Monday 1 July 2013

Fw: OWT79 July 2013

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JULY  2013
EDITORIAL   Brian Screaton tells me we have reached a milestone with the CBS history book, with the 250th copy sold.  There are just twenty five left, so if you have been prevaricating about placing your order now is the time to take a_ction.  All you have to do is e-mail Brian Screaton at who will confirm postage costs etc, or you can go to and place your order online. 
FROM JOHN SMITH  1951-56   (The final instalment - Ed)  I note the name of our music master is mentioned several times in the history  book. That probably evoked happy memories among many a reader. Not that we were all happy about music or singing per se, rather that the periods themselves presented many opportunities for fun, all at Bill Sykes' expense. Speaking for myself and many of my fellow-kriegies, we did not take kindly to being expected to sing. Singing was for girls, we thought. Every lesson seemed to commence with a round of 'Moo mo maw, moo mo maw, moo mo maw'...and so on, starting with highish notes and grading down the scale until there was barely a whisper at the backs of our throats as we ran short of breath, the register meantime continuing to descend way down to notes we could barely reach until we were third years. We were not built for singing. It was definitely girls' stuff. We rebelled, led ably by some of those of whom I have previously made mention.  With piano, we would start out in a reasonable facsimile of song, but gradually there would be introduced stray notes here and there, quite extraneous to the music, which most of us could not read anyway. The more enterprising among us would then groan mournfully rather than sing, up and down the tonic sol fa more-or-less at will. Then low-register muffled bellows would be introduced, supplemented by a few whole-hearted bellows after a brief period of time. Somehow we managed to avoid laughing at each others' efforts to ruin the lesson or show our delight at our own competence in the skilful destruction of the ambience and solemnity of the occasion. In short, we kept straight faces, and somehow contrived to deprive poor old Bill of the satisfaction of being able to pinpoint the fount of the trouble. There was not one fount, of course. They were legion. The pinnacle of this constructive (in our eyes) b_ehaviour occurred whenever we were obliged to 'sing' a song that our music master himself had composed.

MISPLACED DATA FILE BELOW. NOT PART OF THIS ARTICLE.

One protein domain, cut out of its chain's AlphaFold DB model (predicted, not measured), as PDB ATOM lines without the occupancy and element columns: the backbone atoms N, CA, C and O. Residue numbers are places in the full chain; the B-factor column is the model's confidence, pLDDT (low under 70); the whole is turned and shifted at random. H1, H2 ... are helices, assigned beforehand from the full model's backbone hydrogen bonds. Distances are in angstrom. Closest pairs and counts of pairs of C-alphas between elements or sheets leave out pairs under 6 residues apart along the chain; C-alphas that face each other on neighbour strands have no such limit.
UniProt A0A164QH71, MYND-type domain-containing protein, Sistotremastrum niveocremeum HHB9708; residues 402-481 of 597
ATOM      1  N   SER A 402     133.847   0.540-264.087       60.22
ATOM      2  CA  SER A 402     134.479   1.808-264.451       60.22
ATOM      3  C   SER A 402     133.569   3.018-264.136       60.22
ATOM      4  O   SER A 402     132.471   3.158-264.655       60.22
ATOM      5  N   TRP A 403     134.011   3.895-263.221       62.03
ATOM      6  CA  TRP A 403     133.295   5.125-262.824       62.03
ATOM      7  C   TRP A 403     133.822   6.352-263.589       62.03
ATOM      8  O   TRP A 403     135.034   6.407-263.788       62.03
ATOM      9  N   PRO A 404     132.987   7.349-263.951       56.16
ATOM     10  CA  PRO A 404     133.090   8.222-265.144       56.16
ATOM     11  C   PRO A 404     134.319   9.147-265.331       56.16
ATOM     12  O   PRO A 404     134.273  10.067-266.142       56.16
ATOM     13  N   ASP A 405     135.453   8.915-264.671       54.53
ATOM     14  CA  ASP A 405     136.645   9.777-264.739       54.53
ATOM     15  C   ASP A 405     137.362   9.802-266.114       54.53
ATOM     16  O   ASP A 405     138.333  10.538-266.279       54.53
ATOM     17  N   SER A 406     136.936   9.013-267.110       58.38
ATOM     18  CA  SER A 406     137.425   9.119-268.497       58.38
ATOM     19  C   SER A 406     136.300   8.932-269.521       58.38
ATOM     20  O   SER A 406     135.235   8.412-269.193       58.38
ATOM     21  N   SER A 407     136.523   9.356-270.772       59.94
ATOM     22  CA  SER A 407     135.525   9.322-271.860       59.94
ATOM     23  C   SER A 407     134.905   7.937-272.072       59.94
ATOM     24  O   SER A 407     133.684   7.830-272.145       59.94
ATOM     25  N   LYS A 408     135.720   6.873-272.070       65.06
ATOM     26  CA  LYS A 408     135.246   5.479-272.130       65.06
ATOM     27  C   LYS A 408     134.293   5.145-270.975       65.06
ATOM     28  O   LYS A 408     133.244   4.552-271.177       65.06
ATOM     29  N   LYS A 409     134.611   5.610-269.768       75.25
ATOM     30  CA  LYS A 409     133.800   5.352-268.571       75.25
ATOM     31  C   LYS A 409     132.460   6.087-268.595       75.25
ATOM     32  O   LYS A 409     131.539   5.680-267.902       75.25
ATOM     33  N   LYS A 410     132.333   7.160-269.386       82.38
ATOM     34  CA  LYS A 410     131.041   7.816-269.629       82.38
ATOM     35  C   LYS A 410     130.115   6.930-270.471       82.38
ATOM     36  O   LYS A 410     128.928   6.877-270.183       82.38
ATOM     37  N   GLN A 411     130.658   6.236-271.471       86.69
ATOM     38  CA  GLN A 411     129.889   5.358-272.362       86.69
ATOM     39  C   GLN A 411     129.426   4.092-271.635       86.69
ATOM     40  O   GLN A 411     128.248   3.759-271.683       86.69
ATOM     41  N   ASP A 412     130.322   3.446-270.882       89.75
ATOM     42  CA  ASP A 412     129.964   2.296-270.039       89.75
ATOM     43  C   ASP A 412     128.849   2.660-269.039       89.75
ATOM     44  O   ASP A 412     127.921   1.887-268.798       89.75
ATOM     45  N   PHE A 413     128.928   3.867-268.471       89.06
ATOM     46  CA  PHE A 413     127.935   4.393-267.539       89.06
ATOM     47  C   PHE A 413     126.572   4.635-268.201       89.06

Bill would eventually stop playing the piano, but shout at us to continue our 'singing '. He would pick up a heavy book in his right hand, and descend from his podium into our midst. We were divided down the middle of the class by a central gangway, along which he would ponderously wander, ears cocked for wrong notes. Miraculously, those nearest to him would seem to be able to pick up the proper tune again for a time. The epicentre of the cacophony of whining, wailing, groaning and bellowing shifted with an alacrity in direct proportion with Bill's attempts to get closer to his tormentors. Nevertheless his progress caused among us a concerted swaying away from the aisle, evocative of the description of the parting of the Red Sea as given in the Old Testament. Bill would lash about with his book (rumour was he had secreted a housebrick between the covers) in a wild and random manner, his targets being boys'- any boys' – heads. Sometimes he connected.  I fancy I can feel it even now...
I have been trying to find a way to relate one of my indiscretions without bringing down upon myself the full wrath of Mr Brushe who, I understand, receives copies of Old Wyves' Tales. My wrongdoing was of a similar type to that of McQuaid and Johnson, as admitted by McQuaid himself (and therefore I am not snitching, Sir). Neither was it habitual, as was the case with Duggan (again he has proclaimed his error many times over, so as to purge his soul) so naturally I feel quite free to refer to it and in doing so give that boy some relief from what must have been for him for many years' grievous inner torment.